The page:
Former Constitutional Court president Mazák points to loophole in new court law

The government’s plan to allow two judges of the Constitutional Court to decide over the complaint of the elected but not appointed general prosecutor Jozef Čentéš, even though they were excluded from doing so, could fail, former president of the Constitutional Court Ján Mazák told the Sme daily.

The government’s plan to allow two judges of the Constitutional Court to decide over the complaint of the elected but not appointed general prosecutor Jozef Čentéš, even though they were excluded from doing so, could fail, former president of the Constitutional Court Ján Mazák told the Sme daily.

“The only thing that happened objectively and that remained unquestionable is the drawing of lots over the composition of the senate,” said Interior Minister Robert Kaliňák, as quoted by Sme, during the political talk shows that took place on May 4 and 5.

Kaliňák thus confirmed that, according to the government’s plan, excluded judges Peter Brňák and Milan Ľalík should be able to decide on the legal dispute between Čentéš and President Ivan Gašparovič.

However, Mazák indicated that in order for the government to realise its plan, it needs to fine-tune the amendment, which was adopted last week in a fast-tracked proceeding,

He noted that although the amendment takes into consideration hearings that began but were not concluded prior to its enactment, it does not specify whether it will have any impact on judicial decisions made prior to the amendment.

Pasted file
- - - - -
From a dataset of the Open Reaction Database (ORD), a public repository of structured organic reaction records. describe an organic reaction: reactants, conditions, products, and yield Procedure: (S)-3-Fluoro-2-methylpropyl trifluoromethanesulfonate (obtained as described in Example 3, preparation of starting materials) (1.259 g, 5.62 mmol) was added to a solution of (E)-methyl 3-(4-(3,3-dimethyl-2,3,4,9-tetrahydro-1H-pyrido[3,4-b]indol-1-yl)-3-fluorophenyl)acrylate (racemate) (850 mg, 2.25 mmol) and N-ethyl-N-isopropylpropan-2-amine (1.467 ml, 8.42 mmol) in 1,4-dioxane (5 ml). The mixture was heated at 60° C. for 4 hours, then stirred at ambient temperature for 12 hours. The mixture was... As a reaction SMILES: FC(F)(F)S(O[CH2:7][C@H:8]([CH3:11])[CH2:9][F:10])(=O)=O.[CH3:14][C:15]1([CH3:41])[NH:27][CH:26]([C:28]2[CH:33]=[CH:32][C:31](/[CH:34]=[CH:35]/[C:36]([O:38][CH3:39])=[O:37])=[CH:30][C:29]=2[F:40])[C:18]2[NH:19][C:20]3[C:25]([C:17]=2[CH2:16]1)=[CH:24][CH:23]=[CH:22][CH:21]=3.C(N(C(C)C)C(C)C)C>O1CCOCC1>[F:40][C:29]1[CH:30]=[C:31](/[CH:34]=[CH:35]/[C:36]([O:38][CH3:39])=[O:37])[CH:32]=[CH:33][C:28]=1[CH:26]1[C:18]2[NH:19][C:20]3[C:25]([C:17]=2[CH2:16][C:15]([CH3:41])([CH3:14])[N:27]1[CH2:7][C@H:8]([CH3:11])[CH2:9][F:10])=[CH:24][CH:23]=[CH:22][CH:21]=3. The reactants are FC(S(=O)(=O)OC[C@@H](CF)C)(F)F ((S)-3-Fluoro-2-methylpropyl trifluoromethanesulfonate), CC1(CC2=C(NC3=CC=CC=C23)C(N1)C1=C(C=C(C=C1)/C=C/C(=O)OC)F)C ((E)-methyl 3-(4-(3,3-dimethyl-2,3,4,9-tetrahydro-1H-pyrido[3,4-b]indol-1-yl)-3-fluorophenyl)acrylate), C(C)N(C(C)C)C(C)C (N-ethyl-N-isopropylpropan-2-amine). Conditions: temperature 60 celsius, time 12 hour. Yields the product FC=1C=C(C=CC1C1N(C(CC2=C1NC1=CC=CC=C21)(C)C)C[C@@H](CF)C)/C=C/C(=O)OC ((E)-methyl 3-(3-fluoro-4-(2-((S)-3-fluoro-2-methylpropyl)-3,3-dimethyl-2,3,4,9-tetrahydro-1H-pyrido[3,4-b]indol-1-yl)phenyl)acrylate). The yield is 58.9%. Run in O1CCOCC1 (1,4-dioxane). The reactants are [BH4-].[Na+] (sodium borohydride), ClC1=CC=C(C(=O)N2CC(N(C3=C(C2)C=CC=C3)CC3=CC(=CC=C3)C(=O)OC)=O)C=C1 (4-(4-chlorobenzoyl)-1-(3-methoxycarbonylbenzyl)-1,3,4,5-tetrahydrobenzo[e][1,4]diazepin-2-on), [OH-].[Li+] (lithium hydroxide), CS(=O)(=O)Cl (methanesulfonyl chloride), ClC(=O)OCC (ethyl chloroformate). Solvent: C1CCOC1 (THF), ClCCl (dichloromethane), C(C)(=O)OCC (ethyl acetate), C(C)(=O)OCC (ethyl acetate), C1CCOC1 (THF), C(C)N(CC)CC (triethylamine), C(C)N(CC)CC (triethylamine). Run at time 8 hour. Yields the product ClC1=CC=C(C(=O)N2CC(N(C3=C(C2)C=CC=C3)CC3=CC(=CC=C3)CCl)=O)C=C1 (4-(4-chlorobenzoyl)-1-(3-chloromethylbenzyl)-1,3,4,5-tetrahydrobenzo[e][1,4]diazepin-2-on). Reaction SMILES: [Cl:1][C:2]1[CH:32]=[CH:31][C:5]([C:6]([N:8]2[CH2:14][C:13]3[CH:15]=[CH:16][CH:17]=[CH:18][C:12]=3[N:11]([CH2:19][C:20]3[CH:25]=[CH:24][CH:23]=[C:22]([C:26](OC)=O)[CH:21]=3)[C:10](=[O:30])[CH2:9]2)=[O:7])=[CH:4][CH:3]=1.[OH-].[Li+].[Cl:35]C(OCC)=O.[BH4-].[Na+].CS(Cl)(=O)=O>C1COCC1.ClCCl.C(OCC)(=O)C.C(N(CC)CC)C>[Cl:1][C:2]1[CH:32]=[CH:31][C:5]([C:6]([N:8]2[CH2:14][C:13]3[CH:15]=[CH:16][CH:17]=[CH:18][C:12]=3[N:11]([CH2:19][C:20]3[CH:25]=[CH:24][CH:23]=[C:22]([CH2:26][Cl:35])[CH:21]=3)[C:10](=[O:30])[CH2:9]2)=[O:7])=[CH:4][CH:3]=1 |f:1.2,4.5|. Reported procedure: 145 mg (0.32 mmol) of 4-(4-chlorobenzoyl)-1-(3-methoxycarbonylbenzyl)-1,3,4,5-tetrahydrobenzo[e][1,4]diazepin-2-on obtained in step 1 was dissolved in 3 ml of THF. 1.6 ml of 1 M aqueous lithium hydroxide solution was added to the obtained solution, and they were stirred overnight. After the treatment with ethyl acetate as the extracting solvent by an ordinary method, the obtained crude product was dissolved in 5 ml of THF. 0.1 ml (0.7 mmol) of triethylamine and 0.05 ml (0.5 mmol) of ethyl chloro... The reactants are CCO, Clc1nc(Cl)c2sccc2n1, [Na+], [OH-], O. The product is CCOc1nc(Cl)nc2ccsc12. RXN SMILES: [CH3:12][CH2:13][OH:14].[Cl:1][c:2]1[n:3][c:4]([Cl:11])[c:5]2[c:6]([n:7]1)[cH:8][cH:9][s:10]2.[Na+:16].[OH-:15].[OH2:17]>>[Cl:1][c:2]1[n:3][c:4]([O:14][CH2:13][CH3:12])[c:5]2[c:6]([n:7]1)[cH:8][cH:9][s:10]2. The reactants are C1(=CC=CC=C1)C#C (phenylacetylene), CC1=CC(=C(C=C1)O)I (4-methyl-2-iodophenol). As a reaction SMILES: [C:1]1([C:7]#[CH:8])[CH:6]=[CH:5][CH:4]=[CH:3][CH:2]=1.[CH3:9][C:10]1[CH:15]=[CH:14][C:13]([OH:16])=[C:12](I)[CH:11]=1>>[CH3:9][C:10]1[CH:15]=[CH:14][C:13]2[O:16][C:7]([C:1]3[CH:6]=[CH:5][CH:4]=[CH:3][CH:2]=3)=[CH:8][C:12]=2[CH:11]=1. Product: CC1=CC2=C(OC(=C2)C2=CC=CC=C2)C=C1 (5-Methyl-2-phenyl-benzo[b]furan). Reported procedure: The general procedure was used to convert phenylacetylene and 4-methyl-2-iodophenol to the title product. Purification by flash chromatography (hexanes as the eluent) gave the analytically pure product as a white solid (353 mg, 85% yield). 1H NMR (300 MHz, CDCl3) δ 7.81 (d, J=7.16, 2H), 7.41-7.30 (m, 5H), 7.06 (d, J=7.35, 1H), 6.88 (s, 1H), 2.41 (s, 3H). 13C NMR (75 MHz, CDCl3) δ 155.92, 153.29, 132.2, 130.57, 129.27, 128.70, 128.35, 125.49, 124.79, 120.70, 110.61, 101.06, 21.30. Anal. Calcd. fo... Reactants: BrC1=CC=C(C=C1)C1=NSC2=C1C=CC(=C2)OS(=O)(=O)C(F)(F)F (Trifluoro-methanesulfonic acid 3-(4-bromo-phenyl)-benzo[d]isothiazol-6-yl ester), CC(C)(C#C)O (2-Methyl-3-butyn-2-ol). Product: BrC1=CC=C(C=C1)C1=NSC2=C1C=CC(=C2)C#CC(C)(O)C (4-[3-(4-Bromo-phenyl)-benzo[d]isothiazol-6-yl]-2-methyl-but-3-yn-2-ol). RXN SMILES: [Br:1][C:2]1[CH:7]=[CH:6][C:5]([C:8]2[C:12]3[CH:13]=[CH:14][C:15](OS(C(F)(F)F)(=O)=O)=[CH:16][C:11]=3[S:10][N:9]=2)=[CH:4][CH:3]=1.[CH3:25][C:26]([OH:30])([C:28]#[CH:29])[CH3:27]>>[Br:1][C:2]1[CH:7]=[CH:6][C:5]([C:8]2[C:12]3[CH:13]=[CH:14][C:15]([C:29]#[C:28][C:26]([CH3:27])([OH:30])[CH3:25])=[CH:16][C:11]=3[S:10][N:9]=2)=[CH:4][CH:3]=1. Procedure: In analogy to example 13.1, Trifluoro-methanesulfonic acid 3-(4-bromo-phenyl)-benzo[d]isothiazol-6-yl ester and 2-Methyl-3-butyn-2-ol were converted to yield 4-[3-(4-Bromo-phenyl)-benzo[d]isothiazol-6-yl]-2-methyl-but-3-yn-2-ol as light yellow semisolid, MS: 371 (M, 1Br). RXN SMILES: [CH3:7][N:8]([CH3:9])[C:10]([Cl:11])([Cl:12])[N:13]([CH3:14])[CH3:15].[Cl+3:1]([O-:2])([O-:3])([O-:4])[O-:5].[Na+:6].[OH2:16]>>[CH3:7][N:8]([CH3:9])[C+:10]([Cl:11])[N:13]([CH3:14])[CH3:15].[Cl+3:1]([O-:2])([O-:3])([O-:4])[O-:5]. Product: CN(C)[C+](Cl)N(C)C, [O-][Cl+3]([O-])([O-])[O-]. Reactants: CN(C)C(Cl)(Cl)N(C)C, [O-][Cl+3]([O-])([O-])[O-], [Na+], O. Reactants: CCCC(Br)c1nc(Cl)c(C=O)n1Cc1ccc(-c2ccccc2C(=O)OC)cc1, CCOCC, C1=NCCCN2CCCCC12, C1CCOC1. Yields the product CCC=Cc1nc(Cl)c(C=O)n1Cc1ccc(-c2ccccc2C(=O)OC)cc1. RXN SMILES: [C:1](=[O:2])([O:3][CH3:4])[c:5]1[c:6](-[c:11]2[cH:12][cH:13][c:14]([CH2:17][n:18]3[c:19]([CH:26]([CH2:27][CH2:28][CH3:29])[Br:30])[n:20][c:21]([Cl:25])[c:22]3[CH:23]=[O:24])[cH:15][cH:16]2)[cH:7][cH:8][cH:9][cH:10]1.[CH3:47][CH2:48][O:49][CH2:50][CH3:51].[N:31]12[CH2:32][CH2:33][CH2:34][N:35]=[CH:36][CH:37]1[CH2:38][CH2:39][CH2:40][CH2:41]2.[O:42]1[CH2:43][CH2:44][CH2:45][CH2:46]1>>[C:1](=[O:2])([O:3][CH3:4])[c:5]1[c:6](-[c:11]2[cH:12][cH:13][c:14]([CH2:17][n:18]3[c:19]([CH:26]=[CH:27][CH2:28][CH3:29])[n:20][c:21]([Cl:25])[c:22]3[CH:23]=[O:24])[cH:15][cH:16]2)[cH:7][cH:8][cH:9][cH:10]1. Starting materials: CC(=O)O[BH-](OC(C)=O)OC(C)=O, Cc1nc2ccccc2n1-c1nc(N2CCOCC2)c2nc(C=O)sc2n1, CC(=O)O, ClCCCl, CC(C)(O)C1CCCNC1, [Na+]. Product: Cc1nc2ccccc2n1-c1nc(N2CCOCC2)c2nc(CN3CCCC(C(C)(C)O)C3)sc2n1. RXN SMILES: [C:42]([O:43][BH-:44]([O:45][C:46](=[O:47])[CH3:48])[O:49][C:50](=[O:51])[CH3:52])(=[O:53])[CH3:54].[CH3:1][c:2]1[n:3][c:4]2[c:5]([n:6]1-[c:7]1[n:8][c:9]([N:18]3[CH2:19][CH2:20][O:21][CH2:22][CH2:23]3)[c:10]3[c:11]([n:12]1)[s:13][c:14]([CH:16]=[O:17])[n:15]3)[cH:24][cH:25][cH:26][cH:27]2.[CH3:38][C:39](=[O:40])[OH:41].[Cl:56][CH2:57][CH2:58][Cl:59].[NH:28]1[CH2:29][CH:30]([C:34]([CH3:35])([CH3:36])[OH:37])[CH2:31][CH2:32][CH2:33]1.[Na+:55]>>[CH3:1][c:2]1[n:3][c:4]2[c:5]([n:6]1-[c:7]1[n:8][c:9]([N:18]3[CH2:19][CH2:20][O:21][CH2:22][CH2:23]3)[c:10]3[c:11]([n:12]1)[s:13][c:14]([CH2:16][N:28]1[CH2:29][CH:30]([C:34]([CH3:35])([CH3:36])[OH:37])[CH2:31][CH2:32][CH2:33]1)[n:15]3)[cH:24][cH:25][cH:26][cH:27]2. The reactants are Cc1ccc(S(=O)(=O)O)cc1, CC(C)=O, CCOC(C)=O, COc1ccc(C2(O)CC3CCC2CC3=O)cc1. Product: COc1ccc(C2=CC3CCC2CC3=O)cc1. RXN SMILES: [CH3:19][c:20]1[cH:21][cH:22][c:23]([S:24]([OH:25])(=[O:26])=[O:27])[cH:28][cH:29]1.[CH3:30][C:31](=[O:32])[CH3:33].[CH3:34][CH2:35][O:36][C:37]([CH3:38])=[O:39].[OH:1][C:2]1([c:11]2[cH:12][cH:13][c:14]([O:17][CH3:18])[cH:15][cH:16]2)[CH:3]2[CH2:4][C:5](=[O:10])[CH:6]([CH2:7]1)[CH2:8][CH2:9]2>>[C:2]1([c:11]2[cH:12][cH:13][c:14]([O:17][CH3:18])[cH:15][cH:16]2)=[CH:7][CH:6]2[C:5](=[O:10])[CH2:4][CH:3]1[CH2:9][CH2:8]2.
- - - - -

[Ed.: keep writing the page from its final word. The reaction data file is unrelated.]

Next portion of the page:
Mazák has proposed that, in accordance with the rules of the Civil Procedure Law, it is okay for the amendment to apply to hearings that were started prior to the amendment, but not decisions that have already been handed down, as reported in Sme.

Slovak Democratic and Christian Union MP Lucia Žitňanská called on the president not to sign the amendment to the law on the Constitutional Court order, passed in a fast-tracked proceeding on April 30, in order to prevent the denial of fundamental principles of the rule of law and to create space for the Constitutional Court to find a way out of the current deadlock, the TASR newswire reported on May 5.

Meanwhile, the Hospodárske Noviny daily wrote in its May 6 issue that the ruling Smer pushed through changes at the Constitutional Court in a fast-tracked proceeding in order to be able to elect its own candidate for the post of general prosecutor. Their candidate is alleged to be Bratislava regional prosecutor Jaroslav Čižnár, whose name has already been mentioned in association with this post.

Source: Sme, TASR, HN

For more information about this story please see: Čentéš case: Fico rams through law change

Compiled by Radka Minarechová from press reports

The Slovak Spectator cannot vouch for the accuracy of the information presented in its Flash News postings.

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